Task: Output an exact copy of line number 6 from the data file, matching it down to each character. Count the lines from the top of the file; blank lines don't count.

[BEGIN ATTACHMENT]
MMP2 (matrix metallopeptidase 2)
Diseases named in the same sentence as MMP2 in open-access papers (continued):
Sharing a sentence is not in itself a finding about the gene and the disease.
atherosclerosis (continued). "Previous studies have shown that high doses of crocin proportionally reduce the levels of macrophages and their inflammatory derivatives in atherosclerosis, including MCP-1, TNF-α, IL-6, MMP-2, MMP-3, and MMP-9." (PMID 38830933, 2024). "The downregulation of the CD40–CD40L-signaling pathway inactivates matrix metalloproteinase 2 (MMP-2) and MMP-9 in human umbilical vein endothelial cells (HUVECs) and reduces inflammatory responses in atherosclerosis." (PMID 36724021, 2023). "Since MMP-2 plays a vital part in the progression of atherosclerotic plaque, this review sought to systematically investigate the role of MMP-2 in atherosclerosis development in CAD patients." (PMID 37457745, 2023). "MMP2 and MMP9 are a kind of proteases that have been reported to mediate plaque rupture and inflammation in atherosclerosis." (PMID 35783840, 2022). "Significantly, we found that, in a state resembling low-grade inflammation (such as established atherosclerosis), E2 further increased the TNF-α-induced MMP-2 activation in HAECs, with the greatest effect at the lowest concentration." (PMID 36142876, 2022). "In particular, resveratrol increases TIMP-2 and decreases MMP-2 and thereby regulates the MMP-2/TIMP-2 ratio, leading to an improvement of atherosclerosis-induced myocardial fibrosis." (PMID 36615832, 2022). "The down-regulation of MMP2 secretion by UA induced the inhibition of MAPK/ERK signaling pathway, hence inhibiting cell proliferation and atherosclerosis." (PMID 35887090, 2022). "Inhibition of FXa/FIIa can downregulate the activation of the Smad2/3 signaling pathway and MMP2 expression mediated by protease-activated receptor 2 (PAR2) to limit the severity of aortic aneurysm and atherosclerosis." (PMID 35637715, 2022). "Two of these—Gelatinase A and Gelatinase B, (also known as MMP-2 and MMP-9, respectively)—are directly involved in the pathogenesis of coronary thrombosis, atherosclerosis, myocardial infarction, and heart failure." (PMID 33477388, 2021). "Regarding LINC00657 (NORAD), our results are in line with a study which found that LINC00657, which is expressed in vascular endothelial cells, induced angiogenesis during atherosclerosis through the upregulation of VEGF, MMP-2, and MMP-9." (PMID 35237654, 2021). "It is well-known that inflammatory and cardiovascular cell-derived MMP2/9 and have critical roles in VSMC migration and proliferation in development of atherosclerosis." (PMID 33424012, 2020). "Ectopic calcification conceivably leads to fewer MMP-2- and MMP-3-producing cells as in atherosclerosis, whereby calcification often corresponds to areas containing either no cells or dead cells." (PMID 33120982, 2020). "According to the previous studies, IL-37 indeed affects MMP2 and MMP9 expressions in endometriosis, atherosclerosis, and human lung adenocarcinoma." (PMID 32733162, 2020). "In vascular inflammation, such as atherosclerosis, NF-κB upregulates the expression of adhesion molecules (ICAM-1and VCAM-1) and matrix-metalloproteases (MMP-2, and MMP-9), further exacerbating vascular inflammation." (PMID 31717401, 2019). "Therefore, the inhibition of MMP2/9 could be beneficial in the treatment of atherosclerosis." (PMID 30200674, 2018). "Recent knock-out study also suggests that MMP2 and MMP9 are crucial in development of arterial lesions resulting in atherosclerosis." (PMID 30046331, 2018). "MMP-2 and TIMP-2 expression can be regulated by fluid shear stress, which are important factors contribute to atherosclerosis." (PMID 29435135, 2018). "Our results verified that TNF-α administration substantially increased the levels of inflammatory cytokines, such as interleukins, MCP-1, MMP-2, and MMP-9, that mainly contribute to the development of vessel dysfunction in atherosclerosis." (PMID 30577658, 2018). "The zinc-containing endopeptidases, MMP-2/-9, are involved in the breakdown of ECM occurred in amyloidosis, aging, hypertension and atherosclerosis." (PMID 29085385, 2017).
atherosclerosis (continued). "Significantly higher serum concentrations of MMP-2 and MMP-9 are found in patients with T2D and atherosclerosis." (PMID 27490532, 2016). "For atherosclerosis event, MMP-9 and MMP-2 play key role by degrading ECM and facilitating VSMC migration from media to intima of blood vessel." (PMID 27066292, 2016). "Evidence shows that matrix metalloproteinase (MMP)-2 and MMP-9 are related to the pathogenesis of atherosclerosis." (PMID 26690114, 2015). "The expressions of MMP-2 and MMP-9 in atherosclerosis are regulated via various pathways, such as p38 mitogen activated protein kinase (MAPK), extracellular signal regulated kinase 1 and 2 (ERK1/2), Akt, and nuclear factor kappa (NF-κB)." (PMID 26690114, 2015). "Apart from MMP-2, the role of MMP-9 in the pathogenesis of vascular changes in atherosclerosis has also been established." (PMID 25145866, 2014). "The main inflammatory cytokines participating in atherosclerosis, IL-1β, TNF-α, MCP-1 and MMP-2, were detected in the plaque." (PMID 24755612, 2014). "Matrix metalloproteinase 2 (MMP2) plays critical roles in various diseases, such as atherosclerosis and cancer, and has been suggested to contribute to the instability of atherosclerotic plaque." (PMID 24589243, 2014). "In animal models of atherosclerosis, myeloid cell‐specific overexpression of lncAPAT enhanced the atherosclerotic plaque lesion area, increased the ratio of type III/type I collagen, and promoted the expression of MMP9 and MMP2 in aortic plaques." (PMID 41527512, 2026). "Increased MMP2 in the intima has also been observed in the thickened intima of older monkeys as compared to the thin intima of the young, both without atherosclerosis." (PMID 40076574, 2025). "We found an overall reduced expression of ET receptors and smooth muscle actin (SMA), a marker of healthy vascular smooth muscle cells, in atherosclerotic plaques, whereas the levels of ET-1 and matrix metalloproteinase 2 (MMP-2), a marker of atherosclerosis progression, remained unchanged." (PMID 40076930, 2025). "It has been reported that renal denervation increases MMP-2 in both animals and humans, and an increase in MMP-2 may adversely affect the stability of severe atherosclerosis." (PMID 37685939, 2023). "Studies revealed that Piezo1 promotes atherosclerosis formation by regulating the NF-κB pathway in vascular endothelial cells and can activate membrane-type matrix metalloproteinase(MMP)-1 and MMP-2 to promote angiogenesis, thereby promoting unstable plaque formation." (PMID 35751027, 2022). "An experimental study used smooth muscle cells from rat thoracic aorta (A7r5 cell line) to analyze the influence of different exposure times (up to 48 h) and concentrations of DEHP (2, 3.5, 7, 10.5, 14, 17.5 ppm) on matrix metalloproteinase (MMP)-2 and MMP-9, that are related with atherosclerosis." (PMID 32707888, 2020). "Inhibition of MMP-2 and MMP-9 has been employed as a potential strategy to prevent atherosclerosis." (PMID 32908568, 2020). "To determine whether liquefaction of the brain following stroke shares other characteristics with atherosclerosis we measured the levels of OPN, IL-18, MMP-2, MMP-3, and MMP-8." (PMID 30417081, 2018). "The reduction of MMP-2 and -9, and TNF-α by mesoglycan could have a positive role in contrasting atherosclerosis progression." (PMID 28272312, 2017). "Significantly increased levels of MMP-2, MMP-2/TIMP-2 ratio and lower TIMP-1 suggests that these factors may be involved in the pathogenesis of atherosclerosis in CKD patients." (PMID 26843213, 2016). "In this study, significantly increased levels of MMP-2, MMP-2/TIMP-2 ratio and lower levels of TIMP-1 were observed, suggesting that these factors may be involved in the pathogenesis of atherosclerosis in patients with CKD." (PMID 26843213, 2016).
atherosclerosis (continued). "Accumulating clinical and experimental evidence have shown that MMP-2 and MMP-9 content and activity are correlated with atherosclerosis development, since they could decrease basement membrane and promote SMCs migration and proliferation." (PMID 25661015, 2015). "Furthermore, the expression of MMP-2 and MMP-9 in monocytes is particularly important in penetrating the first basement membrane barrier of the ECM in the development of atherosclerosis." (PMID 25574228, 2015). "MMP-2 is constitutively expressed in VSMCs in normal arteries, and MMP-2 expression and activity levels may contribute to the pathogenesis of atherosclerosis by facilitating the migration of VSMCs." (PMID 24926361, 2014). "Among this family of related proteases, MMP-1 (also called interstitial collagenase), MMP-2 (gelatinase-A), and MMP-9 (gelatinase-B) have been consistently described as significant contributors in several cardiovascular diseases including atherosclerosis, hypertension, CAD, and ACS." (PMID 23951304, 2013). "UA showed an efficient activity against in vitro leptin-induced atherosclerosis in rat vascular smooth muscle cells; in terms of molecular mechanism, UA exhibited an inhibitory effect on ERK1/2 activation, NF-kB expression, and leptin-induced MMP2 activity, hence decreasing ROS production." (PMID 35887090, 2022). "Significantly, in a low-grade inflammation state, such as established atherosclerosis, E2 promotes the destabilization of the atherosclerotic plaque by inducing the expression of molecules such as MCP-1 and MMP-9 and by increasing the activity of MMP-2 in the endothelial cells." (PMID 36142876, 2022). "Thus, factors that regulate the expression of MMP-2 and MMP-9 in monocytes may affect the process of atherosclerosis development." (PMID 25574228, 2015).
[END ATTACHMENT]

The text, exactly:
atherosclerosis (continued). "Accumulating clinical and experimental evidence have shown that MMP-2 and MMP-9 content and activity are correlated with atherosclerosis development, since they could decrease basement membrane and promote SMCs migration and proliferation." (PMID 25661015, 2015). "Furthermore, the expression of MMP-2 and MMP-9 in monocytes is particularly important in penetrating the first basement membrane barrier of the ECM in the development of atherosclerosis." (PMID 25574228, 2015). "MMP-2 is constitutively expressed in VSMCs in normal arteries, and MMP-2 expression and activity levels may contribute to the pathogenesis of atherosclerosis by facilitating the migration of VSMCs." (PMID 24926361, 2014). "Among this family of related proteases, MMP-1 (also called interstitial collagenase), MMP-2 (gelatinase-A), and MMP-9 (gelatinase-B) have been consistently described as significant contributors in several cardiovascular diseases including atherosclerosis, hypertension, CAD, and ACS." (PMID 23951304, 2013). "UA showed an efficient activity against in vitro leptin-induced atherosclerosis in rat vascular smooth muscle cells; in terms of molecular mechanism, UA exhibited an inhibitory effect on ERK1/2 activation, NF-kB expression, and leptin-induced MMP2 activity, hence decreasing ROS production." (PMID 35887090, 2022). "Significantly, in a low-grade inflammation state, such as established atherosclerosis, E2 promotes the destabilization of the atherosclerotic plaque by inducing the expression of molecules such as MCP-1 and MMP-9 and by increasing the activity of MMP-2 in the endothelial cells." (PMID 36142876, 2022). "Thus, factors that regulate the expression of MMP-2 and MMP-9 in monocytes may affect the process of atherosclerosis development." (PMID 25574228, 2015).